I was away from work for a month serving in the Army Reserves. My employer said it was OK for me to go and that they supported me. They asked me to check in weekly by email, and I did. When I returned to work after a month things were very different; they had changed my job. Also, I was told that, while I was away, a coworker had given the supervisor a heads-up that I had said something that made her uncomfortable, but that there was no complaint (I was never told what I allegedly said). I was terminated the next day for contacting the employee that had made the non-complaint even though I didn’t know I wasn’t supposed to.
Ann Kiernan replies:
I see two problems here. One: Employees taking a military leave are entitled to be reinstated, either to their old jobs or to equivalent positions. So, unless the job would have changed anyway in the time you were gone, you were entitled to reinstatement into your old job. Two: If you were on active duty for more than 30 days, you cannot be fired except for cause, which means that that it would be reasonable to discharge you for the conduct in question, and that you had notice that the conduct would constitute cause for discharge.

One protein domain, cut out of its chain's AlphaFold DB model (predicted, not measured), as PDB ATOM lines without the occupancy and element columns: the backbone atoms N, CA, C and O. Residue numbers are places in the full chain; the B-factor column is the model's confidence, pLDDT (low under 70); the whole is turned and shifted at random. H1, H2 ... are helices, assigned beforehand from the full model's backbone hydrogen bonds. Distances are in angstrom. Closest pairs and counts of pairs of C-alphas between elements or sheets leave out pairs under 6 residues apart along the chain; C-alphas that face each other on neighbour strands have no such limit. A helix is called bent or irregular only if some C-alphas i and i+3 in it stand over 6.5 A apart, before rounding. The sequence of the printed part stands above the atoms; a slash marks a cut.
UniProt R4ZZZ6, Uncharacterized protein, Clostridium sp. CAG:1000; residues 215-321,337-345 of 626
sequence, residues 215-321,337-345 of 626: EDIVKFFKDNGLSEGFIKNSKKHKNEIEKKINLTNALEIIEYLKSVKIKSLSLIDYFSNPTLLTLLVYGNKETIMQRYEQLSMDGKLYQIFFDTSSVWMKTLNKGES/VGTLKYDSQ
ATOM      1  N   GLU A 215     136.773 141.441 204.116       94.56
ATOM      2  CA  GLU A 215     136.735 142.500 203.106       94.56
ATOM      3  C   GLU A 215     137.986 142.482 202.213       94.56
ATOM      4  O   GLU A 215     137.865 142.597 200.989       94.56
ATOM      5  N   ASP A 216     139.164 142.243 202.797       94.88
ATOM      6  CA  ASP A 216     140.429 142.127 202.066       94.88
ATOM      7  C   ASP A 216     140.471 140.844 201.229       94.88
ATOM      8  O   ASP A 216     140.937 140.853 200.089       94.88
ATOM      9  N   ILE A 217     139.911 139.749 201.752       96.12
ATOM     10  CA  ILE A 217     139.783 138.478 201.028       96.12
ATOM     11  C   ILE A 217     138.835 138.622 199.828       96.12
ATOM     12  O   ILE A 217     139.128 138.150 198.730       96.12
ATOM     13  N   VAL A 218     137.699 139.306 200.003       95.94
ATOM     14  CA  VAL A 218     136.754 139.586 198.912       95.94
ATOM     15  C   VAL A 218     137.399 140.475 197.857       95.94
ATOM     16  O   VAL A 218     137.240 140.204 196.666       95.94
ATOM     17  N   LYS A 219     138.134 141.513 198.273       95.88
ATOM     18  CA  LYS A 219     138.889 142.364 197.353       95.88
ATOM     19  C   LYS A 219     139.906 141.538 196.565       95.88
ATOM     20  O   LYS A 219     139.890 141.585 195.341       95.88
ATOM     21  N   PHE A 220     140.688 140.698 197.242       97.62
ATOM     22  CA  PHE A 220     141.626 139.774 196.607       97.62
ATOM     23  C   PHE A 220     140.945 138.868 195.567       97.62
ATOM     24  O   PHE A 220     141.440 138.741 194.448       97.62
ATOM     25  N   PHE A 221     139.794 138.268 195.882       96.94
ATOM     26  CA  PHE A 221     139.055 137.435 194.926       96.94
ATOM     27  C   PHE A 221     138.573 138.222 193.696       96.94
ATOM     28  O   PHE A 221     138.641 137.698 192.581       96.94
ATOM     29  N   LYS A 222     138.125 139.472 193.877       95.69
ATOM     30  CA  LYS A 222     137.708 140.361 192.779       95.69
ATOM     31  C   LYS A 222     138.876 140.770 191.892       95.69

The Department of Defense has a free mediation service for reservists who have disputes with their civilian employers related to their military service. You can call 1-800-336-4590 (select option 1) between 8 AM and 6 PM EST (M-F) or submit a USERRA Support Request. Good luck, and thank you for your service.
Information here is correct at the time it is posted. Case decisions cited here may be reversed. Please do not rely on this information without consulting an attorney first.